Liver Cancer and Liver Disease

Chronic liver disease has been estimated to affect almost 30 million people in the EU, while a total of 51,319 new cases of liver cancer were recorded in the EU in 2012. Malignancies of the liver accounted for 7.5% of all GI cancers in the EU (8.8% for men and 5.7% for women). Liver disease and cancer are both often linked to heavy alcohol consumption, with increases in hospitalised cases of alcoholic liver disease widespread across Europe in the last two decades (122% in Finland; 166% in Scotland; 138% in England & Wales). 

 

View further information and gain expert opinion on liver cancer and liver disease below. All information is taken from the UEG Survey of Digestive Health Across Europe, unless otherwise stated. 

Liver Disease Across Europe
Paediatric Liver Disease Across Europe
  • A total of 51,319 new cases of cancer of the liver and intrahepatic bile ducts were recorded in the EU in 2012 with an overall incidence rate of 10.2 per 100,000

  • This was higher among men (14.7) than women (6.0)

  • Malignancies of the liver accounted for all GI cancers in the EU, 8.8% for men and 5.7% for women
  • Prognosis for liver cancer is generally poor, with one and five-year survival of 33% and 10% in Europe overall from 2000 to 2012
  • Unexplained weight loss

  • Loss of appetite

  • Itchy skin

  • Feeling tired and weak
  • Patient demography

  • Liver disease, either through viral hepatitis, alcoholic cirrhosis or through inherited disorders such as haemochromatosis and alpha-1 antitrypsin deficiency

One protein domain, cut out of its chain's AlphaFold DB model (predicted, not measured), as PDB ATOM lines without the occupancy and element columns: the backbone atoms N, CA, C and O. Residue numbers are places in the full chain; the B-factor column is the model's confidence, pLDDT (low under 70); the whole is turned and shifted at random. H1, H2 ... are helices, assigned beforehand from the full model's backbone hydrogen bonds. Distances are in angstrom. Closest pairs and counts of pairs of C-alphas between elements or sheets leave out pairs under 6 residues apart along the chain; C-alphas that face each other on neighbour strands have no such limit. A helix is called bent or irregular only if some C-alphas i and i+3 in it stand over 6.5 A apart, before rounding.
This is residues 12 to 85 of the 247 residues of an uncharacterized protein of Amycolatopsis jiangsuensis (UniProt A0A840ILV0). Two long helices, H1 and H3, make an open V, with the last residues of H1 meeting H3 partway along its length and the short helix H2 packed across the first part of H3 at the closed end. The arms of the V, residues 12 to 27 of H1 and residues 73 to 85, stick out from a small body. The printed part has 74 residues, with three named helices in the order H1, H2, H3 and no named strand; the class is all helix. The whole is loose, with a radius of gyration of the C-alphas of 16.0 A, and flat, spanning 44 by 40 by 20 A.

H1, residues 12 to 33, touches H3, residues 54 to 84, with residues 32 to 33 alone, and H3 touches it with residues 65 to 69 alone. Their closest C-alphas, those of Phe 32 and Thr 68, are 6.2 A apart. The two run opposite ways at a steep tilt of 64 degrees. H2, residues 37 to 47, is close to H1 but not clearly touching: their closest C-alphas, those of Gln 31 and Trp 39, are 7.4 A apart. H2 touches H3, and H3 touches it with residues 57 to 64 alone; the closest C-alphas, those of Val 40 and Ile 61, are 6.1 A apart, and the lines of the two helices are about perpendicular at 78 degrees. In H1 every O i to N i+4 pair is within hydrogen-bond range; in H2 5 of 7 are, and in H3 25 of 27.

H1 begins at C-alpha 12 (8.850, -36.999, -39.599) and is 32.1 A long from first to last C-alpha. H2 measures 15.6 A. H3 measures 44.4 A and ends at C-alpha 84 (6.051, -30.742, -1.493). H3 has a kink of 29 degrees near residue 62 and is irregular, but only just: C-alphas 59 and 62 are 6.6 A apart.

• Hereditary factors

  • Obesity

  • Smoking
  • Chronic liver disease has been estimated to affect almost 30 million people living in the EU

  • Increases in hospitalised cases of alcoholic liver disease over the last two decades are widespread, with increases of 122% in Finland; 166% in Scotland; and 138% in England and Wales
  • Mortality from chronic liver disease is well documented in Europe, with the highest rates reported in Eastern and North-Eastern countries

  • The prognosis for people with late-stage liver disease remains dismal and has not significantly improved in the last 50 years
  • Loss of appetite

  • Fatigue

  • Weight loss or sudden weight gain

  • Jaundice

  • Itchy skin
  • Heavy alcohol consumption

  • Hepatitis B or C infection

  • Exposure to certain drugs and toxins

  • Metabolic syndromes related to being overweight

  • Obesity

Speak to one of our experts to learn more about liver cancer and liver disease. Please email media@ueg.eu for further information (full contact details can be found at the bottom of the page).

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